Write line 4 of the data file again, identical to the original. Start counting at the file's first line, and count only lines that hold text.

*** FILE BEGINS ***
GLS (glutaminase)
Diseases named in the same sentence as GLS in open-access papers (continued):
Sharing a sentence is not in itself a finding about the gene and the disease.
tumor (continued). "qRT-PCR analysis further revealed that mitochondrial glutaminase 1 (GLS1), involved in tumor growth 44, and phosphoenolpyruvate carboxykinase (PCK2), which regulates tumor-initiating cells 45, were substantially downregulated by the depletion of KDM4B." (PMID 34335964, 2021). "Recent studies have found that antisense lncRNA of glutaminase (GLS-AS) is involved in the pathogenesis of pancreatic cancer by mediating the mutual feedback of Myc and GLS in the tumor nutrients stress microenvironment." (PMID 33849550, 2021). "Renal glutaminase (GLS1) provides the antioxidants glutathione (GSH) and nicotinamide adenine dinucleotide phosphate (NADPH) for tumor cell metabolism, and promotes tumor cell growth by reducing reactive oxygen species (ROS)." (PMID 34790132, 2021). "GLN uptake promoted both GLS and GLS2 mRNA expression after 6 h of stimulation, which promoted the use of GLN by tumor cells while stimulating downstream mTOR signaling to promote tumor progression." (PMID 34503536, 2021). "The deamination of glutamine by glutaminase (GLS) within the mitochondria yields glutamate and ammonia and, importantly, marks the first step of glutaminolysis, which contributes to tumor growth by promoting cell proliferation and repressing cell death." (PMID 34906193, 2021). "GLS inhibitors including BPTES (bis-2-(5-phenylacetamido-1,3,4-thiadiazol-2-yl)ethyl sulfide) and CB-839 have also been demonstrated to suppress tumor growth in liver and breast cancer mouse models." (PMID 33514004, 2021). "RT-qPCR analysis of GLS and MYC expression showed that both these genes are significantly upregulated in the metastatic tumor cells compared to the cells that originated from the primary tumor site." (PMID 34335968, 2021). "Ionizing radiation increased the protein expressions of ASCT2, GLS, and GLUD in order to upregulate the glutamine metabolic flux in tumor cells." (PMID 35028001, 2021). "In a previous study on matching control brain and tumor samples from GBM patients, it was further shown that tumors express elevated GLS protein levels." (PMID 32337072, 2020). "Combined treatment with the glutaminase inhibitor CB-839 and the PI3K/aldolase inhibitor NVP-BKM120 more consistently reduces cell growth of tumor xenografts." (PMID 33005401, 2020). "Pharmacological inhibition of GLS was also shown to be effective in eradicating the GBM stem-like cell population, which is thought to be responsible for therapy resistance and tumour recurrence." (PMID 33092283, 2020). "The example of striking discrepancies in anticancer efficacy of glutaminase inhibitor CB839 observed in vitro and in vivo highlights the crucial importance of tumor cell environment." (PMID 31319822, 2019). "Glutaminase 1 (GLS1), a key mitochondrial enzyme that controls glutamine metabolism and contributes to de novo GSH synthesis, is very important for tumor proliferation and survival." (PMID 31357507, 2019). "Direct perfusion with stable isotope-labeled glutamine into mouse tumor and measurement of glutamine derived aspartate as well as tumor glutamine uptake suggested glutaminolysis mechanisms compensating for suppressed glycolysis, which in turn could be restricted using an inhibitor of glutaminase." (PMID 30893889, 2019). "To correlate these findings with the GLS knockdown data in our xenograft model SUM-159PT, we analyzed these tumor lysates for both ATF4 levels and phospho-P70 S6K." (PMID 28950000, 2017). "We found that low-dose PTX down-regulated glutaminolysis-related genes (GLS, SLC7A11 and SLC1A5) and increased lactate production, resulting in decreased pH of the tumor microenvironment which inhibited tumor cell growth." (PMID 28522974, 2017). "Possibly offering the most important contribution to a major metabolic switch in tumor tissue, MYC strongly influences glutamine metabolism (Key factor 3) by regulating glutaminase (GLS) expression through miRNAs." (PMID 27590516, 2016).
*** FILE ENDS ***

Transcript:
tumor (continued). "qRT-PCR analysis further revealed that mitochondrial glutaminase 1 (GLS1), involved in tumor growth 44, and phosphoenolpyruvate carboxykinase (PCK2), which regulates tumor-initiating cells 45, were substantially downregulated by the depletion of KDM4B." (PMID 34335964, 2021). "Recent studies have found that antisense lncRNA of glutaminase (GLS-AS) is involved in the pathogenesis of pancreatic cancer by mediating the mutual feedback of Myc and GLS in the tumor nutrients stress microenvironment." (PMID 33849550, 2021). "Renal glutaminase (GLS1) provides the antioxidants glutathione (GSH) and nicotinamide adenine dinucleotide phosphate (NADPH) for tumor cell metabolism, and promotes tumor cell growth by reducing reactive oxygen species (ROS)." (PMID 34790132, 2021). "GLN uptake promoted both GLS and GLS2 mRNA expression after 6 h of stimulation, which promoted the use of GLN by tumor cells while stimulating downstream mTOR signaling to promote tumor progression." (PMID 34503536, 2021). "The deamination of glutamine by glutaminase (GLS) within the mitochondria yields glutamate and ammonia and, importantly, marks the first step of glutaminolysis, which contributes to tumor growth by promoting cell proliferation and repressing cell death." (PMID 34906193, 2021). "GLS inhibitors including BPTES (bis-2-(5-phenylacetamido-1,3,4-thiadiazol-2-yl)ethyl sulfide) and CB-839 have also been demonstrated to suppress tumor growth in liver and breast cancer mouse models." (PMID 33514004, 2021). "RT-qPCR analysis of GLS and MYC expression showed that both these genes are significantly upregulated in the metastatic tumor cells compared to the cells that originated from the primary tumor site." (PMID 34335968, 2021). "Ionizing radiation increased the protein expressions of ASCT2, GLS, and GLUD in order to upregulate the glutamine metabolic flux in tumor cells." (PMID 35028001, 2021). "In a previous study on matching control brain and tumor samples from GBM patients, it was further shown that tumors express elevated GLS protein levels." (PMID 32337072, 2020). "Combined treatment with the glutaminase inhibitor CB-839 and the PI3K/aldolase inhibitor NVP-BKM120 more consistently reduces cell growth of tumor xenografts." (PMID 33005401, 2020). "Pharmacological inhibition of GLS was also shown to be effective in eradicating the GBM stem-like cell population, which is thought to be responsible for therapy resistance and tumour recurrence." (PMID 33092283, 2020). "The example of striking discrepancies in anticancer efficacy of glutaminase inhibitor CB839 observed in vitro and in vivo highlights the crucial importance of tumor cell environment." (PMID 31319822, 2019). "Glutaminase 1 (GLS1), a key mitochondrial enzyme that controls glutamine metabolism and contributes to de novo GSH synthesis, is very important for tumor proliferation and survival." (PMID 31357507, 2019). "Direct perfusion with stable isotope-labeled glutamine into mouse tumor and measurement of glutamine derived aspartate as well as tumor glutamine uptake suggested glutaminolysis mechanisms compensating for suppressed glycolysis, which in turn could be restricted using an inhibitor of glutaminase." (PMID 30893889, 2019). "To correlate these findings with the GLS knockdown data in our xenograft model SUM-159PT, we analyzed these tumor lysates for both ATF4 levels and phospho-P70 S6K." (PMID 28950000, 2017). "We found that low-dose PTX down-regulated glutaminolysis-related genes (GLS, SLC7A11 and SLC1A5) and increased lactate production, resulting in decreased pH of the tumor microenvironment which inhibited tumor cell growth." (PMID 28522974, 2017). "Possibly offering the most important contribution to a major metabolic switch in tumor tissue, MYC strongly influences glutamine metabolism (Key factor 3) by regulating glutaminase (GLS) expression through miRNAs." (PMID 27590516, 2016).